Integrate Webpack, React, React Router, Redux, and User Authentication with your Ruby on Rails application
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Repack gives you tools to integrate Webpack and React in to an existing Ruby on Rails application.

It will happily co-exist with sprockets but does not use it for production fingerprinting or asset serving. Repack is designed with the assumption that if you're using Webpack you treat Javascript as a first-class citizen. This means that you control the webpack config, package.json, and use npm to install Webpack & its plugins.

In development mode webpack-dev-server is used to serve webpacked entry points and offer hot module reloading. In production entry points are built in to public/client. Repack uses stats-webpack-plugin to translate entry points in to asset paths.

It was forked from the Marketplacer repo: ( and support for React / Babel / ES6 was added.

This gem has been tested against Rails 5 and Ruby 2.3.1 Earlier versions of Rails (>= 3.2) and Ruby (>= 1.9) may work, but we haven't tested them.

Using Repack

Install Options

  1. Basic Install: bundle exec rails g repack:install -> Webpack / React
  2. React / Redux Install: bundle exec rails g repack:redux_install -> Webpack / React / Redux Boilerplate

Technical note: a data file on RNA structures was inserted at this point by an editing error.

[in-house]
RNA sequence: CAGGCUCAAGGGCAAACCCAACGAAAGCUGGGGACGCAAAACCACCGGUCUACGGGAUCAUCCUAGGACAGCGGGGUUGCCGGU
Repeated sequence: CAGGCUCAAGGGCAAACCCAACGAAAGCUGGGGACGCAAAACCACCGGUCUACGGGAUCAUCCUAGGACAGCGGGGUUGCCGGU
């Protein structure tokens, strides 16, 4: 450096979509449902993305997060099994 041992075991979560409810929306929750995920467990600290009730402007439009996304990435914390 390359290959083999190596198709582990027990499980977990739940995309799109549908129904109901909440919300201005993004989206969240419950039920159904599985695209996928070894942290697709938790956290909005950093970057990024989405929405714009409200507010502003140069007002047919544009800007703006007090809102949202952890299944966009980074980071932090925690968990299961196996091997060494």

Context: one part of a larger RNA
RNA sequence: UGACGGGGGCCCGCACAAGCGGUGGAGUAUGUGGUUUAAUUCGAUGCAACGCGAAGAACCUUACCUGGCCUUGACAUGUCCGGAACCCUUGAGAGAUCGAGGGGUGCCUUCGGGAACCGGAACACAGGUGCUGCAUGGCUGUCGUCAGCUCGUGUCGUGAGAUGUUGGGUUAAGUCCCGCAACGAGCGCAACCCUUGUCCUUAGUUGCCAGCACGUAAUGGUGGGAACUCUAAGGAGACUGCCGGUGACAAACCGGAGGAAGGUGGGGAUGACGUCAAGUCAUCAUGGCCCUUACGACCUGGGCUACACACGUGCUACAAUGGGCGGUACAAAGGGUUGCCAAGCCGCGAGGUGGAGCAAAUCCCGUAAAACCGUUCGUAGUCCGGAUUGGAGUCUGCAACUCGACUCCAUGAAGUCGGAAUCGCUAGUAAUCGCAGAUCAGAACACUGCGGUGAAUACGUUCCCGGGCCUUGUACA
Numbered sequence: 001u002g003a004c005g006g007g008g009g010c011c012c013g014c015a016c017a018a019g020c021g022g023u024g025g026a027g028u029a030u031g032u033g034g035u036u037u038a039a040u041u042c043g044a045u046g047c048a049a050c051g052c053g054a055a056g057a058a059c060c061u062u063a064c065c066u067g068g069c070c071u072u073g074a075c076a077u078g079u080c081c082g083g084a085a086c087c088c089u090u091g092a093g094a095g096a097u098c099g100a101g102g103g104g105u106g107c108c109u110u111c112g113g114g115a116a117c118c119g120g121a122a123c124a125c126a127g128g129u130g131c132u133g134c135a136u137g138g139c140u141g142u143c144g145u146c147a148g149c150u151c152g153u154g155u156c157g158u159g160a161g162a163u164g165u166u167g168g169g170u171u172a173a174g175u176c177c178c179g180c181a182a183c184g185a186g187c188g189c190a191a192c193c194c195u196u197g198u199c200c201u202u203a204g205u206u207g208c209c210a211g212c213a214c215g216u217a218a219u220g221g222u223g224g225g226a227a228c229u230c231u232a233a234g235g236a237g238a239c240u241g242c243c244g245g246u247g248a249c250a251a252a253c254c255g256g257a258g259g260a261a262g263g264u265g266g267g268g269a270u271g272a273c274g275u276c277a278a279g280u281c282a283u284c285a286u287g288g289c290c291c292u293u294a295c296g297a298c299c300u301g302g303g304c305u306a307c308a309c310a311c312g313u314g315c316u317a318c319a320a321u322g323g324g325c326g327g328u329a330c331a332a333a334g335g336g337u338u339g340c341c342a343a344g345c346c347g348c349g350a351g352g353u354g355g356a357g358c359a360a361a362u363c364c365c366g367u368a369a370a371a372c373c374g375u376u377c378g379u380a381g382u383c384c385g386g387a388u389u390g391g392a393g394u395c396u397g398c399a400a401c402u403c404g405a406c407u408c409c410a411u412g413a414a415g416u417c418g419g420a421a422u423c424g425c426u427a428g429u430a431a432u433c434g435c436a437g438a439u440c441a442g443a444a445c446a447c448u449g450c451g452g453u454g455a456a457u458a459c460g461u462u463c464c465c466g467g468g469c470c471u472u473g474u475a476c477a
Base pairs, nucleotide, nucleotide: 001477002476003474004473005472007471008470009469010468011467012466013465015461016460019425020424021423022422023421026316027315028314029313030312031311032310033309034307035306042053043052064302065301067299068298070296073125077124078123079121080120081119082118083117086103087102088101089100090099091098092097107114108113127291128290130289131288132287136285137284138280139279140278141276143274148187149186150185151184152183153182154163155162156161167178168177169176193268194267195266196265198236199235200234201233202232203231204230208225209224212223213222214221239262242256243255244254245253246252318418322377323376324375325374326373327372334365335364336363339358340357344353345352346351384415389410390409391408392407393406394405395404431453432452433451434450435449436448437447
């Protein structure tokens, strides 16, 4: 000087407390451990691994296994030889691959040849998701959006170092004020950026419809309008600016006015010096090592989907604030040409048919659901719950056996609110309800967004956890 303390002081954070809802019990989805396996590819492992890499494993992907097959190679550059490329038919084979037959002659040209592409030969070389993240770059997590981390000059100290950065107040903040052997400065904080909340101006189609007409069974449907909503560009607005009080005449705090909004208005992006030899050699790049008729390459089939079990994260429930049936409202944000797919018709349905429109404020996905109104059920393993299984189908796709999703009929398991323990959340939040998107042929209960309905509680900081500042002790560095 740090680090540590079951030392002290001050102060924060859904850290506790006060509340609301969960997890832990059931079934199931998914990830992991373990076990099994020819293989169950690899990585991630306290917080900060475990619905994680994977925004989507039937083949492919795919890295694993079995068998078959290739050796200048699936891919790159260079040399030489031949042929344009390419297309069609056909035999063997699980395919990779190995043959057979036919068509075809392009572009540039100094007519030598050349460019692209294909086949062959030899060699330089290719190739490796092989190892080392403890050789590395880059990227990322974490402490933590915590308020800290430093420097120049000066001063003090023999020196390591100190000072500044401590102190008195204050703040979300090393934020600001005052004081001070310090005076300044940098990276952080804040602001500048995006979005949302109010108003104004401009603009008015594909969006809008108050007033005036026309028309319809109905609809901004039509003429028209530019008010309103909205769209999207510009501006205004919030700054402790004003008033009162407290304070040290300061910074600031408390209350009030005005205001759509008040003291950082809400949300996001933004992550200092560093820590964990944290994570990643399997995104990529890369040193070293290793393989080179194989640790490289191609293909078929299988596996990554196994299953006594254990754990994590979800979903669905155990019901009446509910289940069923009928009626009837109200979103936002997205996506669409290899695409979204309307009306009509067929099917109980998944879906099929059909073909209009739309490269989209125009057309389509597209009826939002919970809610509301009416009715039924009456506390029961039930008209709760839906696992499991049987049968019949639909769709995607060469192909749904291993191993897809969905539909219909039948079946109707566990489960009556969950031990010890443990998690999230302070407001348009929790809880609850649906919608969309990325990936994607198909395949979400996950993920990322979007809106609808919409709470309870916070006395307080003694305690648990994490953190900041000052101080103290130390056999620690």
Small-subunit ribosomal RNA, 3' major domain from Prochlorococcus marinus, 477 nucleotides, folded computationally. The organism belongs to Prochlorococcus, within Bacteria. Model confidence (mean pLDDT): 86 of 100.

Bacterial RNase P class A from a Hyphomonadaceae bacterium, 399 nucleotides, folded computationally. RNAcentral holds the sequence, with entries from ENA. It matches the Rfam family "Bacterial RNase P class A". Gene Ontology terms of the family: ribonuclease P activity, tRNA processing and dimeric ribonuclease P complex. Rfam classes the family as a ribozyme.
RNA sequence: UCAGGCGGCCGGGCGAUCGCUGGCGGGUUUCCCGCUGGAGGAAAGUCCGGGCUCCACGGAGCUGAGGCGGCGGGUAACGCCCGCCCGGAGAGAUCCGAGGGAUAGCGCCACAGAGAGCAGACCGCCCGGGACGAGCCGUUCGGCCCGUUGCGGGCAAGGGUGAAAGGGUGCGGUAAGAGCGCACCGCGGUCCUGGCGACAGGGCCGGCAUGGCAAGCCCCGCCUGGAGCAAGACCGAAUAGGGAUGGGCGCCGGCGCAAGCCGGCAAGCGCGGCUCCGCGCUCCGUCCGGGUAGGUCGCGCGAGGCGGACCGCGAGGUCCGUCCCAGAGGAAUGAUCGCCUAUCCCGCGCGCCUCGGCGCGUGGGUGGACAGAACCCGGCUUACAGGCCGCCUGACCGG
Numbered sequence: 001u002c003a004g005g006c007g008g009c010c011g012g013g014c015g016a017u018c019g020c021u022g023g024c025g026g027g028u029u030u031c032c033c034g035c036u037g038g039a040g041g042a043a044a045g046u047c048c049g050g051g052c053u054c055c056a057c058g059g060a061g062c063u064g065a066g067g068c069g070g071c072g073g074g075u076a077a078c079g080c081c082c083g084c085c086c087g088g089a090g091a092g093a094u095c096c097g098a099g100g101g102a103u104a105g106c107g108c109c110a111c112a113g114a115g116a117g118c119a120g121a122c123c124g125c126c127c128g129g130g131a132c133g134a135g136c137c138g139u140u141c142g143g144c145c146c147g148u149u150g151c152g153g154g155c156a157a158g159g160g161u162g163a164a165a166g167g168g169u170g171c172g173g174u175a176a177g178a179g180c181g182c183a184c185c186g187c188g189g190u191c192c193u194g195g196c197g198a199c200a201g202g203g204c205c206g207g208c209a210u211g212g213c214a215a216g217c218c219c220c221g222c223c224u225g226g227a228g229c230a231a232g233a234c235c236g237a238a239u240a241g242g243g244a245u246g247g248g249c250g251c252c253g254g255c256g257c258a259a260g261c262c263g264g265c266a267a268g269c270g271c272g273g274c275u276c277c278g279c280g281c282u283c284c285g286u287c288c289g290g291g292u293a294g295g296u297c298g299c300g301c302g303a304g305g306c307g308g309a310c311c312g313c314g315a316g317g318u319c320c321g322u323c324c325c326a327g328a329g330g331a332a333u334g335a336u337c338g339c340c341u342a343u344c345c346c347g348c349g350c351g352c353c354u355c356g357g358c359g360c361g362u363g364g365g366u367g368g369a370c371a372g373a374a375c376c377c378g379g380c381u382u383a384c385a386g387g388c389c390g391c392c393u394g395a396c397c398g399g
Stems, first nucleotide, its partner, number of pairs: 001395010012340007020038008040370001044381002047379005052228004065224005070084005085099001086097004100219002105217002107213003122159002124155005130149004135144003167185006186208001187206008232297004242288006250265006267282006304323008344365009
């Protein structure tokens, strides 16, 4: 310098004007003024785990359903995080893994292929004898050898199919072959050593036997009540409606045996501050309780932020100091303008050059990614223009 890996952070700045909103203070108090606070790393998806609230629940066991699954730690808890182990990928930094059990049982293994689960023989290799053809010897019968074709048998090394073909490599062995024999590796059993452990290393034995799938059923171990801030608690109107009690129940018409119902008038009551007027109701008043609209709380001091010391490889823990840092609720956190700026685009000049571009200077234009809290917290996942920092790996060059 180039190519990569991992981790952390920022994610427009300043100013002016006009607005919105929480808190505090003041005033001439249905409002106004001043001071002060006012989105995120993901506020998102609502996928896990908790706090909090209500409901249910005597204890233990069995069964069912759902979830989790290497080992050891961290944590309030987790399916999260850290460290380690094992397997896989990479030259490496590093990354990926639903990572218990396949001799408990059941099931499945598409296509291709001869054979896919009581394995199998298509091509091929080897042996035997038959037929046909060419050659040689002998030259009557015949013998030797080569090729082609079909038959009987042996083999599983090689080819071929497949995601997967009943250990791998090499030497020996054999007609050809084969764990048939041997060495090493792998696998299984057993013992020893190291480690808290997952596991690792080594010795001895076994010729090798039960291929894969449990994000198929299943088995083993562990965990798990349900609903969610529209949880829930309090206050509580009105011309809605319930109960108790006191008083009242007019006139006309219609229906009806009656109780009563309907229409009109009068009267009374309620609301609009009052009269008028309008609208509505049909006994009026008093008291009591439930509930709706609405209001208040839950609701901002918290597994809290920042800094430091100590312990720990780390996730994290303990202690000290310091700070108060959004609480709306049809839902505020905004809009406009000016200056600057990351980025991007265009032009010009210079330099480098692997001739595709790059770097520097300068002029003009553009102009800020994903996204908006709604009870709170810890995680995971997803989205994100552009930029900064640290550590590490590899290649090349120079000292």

3. React / Router Install: bundle exec rails g repack:router_install -> Webpack / React / React Router Boilerplate
  4. React / Router / Redux Install: bundle exec rails g repack:router_redux_install -> Webpack / React / Router / Redux Boilerplate
  5. GOD MODE: bundle exec rails g repack:god_install -> Webpack / React / React Router / Redux / Devise / Devise Token Auth / Bootstrap or Materialize Boilerplate.


  1. Add repack to your gemfile
  2. Run bundle install to install the gem
  3. See Install Options above and use 1 option
  4. Run npm run dev_server (or yarn run dev_server) to start webpack-dev-server
  5. Add the webpack entry point to your layout (see next section)
  6. Edit client/application.js and write some code

Adding the entry point to your Rails application

To add your webpacked javascript in to your app, add the following to the <body> section of any layout by default it has been added to application.html.erb:

<%= javascript_include_tag *webpack_asset_paths("application") %>

Take note of the splat (*): webpack_asset_paths returns an array, as one entry point can map to multiple paths, especially if hot reloading is enabled in Webpack.

Use with webpack-dev-server live reload

If you're using the webpack dev server's live reload feature (not the React hot reloader), you'll also need the following in your layouts/application template:

<script src="http://localhost:3808/webpack-dev-server.js"></script>

This has been added to layouts/application.html.erb by default.

Configuration Defaults

  • Webpack configuration lives in config/webpack.config.js
  • Webpack & Webpack Dev Server binaries are in node_modules/.bin/
  • Webpack Dev Server will run on port 3808 on localhost via HTTP
  • Webpack Dev Server is enabled in development & test, but not in production
  • Webpacked assets will be compiled to public/client
  • The manifest file is named manifest.json

View Generator